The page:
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“What can I get you?” George the Bartender was busier than ever keeping the drinks flowing for the 4th of July weekend celebration going on at the Lobby Bar, with the bar fully decked out in red, white and blue decorations for the festivities. Life in California was finally getting back to normal after many months of COVID-19 restrictions. If no one was able to celebrate last summer, it looked like everyone decided to go all out with the celebrations this year, and the Lobby Bar was teeming with people.

Bob Falfa, an applicant attorney, was clearly enjoying his martini on the rocks. He began to explain that although it had been a rough year trying to manage COVID-19 and working in the office sporadically, he was really pleased that his client’s case went on the record today and he anticipated a great attorney fee out of this 2018 date of injury claim. He was counting the days until the decision.

Bob explained, “I’m going to prove a 50% loss in future earning capacity based upon a Vocational Expert report which will rebut the Permanent Disability Rating Schedule (PDRS) in my case. I could really use a favorable decision like this after the year I’ve had.”

He offered to buy me a drink and handed me his law firm t-shirt bearing his firm’s name, Falfa Fall & Accident Attorney, LLC. I declined as George already had my Manhattan ready and I really didn’t need another t-shirt.

I toasted, “Here’s to California opening up again! Drink up my friend, as I think the days of Vocational Expert Reports being used to rebut the PDRS on new injuries are numbered.” Bob immediately slammed down his drink, spilling most of it on the bar. He looked surprised as he asked, “What do you mean?!”

I explained that for injuries after January1, 2013, Labor Code §4660.1(a) states:

In determining the percentages of permanent partial or permanent total disability, account shall be taken of the nature of the physical injury or disfigurement, the occupation of the injured employee, and his or her age at the time of injury.

I pointed out to Bob how this section contrasts with Labor Code §4660(a) regarding injuries before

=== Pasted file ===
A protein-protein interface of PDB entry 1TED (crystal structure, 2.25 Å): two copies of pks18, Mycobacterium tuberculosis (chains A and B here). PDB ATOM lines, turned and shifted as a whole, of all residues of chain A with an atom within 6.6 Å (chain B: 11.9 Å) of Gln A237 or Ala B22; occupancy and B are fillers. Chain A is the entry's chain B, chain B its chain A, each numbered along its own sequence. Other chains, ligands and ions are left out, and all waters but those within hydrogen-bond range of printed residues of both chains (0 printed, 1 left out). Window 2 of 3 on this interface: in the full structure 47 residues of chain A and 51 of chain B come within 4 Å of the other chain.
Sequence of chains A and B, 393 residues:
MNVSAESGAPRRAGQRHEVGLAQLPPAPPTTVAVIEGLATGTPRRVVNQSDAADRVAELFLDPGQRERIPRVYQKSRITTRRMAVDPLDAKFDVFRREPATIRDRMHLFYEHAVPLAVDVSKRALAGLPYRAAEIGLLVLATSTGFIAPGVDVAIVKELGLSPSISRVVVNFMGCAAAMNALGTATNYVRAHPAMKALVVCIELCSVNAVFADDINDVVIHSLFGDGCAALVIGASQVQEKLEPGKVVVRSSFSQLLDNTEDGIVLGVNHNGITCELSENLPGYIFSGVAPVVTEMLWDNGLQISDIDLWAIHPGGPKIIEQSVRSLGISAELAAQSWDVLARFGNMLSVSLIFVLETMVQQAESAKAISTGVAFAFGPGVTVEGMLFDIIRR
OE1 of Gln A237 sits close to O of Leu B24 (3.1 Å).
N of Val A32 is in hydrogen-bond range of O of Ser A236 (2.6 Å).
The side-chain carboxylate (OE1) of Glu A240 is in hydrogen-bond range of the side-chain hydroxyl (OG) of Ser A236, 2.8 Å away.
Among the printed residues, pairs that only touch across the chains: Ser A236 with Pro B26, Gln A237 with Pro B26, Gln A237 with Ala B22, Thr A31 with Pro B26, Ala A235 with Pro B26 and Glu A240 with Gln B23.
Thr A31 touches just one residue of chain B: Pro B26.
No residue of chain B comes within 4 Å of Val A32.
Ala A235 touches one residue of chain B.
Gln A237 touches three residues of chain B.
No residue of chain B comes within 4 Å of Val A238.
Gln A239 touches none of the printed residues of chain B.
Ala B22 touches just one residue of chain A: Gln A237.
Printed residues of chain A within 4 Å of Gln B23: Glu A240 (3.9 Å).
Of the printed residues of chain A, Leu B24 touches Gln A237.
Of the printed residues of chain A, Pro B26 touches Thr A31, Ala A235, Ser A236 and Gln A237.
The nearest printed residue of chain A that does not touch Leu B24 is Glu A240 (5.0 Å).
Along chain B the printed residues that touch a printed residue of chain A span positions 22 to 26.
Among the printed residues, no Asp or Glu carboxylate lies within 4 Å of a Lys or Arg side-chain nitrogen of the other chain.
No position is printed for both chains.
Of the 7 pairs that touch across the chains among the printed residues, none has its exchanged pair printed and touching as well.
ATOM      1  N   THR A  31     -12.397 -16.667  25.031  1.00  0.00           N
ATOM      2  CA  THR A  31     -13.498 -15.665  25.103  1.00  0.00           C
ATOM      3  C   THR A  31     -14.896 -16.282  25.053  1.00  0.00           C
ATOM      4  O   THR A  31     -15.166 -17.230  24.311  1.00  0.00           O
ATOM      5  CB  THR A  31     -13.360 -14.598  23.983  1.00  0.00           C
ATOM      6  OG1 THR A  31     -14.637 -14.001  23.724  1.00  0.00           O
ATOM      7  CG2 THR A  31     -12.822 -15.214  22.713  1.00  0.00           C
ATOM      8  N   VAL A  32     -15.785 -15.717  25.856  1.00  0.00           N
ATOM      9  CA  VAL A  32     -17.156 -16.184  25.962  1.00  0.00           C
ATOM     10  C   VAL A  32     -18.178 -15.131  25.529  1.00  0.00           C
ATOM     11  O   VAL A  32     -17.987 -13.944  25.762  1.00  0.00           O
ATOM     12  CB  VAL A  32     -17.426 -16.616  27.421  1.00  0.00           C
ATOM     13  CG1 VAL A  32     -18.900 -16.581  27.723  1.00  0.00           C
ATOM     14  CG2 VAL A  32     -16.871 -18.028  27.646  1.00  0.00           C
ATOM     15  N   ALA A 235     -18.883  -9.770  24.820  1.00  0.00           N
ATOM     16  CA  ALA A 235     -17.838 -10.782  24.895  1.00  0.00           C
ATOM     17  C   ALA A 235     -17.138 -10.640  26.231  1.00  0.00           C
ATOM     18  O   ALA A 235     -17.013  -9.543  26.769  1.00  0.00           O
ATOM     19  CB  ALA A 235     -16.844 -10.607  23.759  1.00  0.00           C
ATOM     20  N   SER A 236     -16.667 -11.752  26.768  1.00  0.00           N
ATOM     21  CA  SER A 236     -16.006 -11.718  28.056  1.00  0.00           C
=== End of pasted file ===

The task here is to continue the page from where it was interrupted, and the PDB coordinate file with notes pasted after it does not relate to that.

January 1, 2013, which states:

(a) In determining the percentages of permanent disability, account shall be taken of the nature of the physical injury or disfigurement, the occupation of the injured employee, and his or her age at the time of the injury, consideration being given to an employee’s diminished future earning capacity. (Emphasis added)

I told Bob to note that the last phrase of the section used to reflect a “diminished earning capacity” criteria, which was removed from the statute for injuries after January 1, 2013 as part of California Senate Bill 863 (SB863), which was signed into law on September 19, 2012.1

I pulled out a copy of the legislative history from the Senate Committee on Industrial Relations in preparation for an August 31, 2012 hearing and handed it to Bob. I told him that on page five, under Permanent Disability heading, number five stated:

Limits the definition of permanent disability to include only a consideration of how occupation affects the overall classification of employment of the injured worker, rather than the individual injured worker’s ability to compete in the open labor market or reduction of future earnings.

Although we are not yet there in present panel decisions, the impression you could take from this section was that there was a clear discussion of diminished earning capacity in developing the legislation of §4660.1(a) and it clearly was removed as identified criteria for cases after January 1, 2013, if you read the text of the law.

Taking the legislative history and case law into account, I explained to Bob that Dahl, a post January 1, 2013 SB863 decision, prohibits vocational experts from offering a diminished future earnings capacity rating as an alternative to a permanent disability rating.2

Bob then argued that the reason he feels so strongly about his case was that Ogilvie III’s third method to rebut a schedule applies because he could rebut the RAND Institute study that was used to develop the current PDRS.3 He explained that the RAND Institute study was formulated to address a single body part impairment and earning capacity post injury. He went on to say that his case was distinguished from the facts in Dahl, as his client has more than one body part at issue.

I told Bob that his argument was recently used in the panel decision Arturo Diaz v. E&F Demolition
(ADJ 11432893), published on April 9, 2021, and the issue lies in the strength of the evidence rebutting the PDRS.4

In Diaz the applicant, a laborer for E&F Demolition, had injured his right foot and toes causing a fracture to the second, third and fourth toes, resulting in surgery that included amputation of the second toe. The AME provided a whole person impairment (WPI) rating based on AMA Guides to the Evaluation of Permanent Impairment, (Fifth Edition), aka the Guides, based upon analogy to the thigh and calf atrophy chapter according to Guzman III. The primary treating physician (PTP) also provided his evaluation of the WPI, however, it was based upon nerve damage, amputation with an add-on for pain.

I explained to Bob that in Diaz they also obtained a vocational evaluation report indicating the applicant could rebut the scheduled rating of his disability using the third method provided in Ogilvie III. The vocational expert argued that the applicant experienced injuries to three separate toes, which they considered separate parts of the body and therefore were outside of the RAND study underlying the Guides.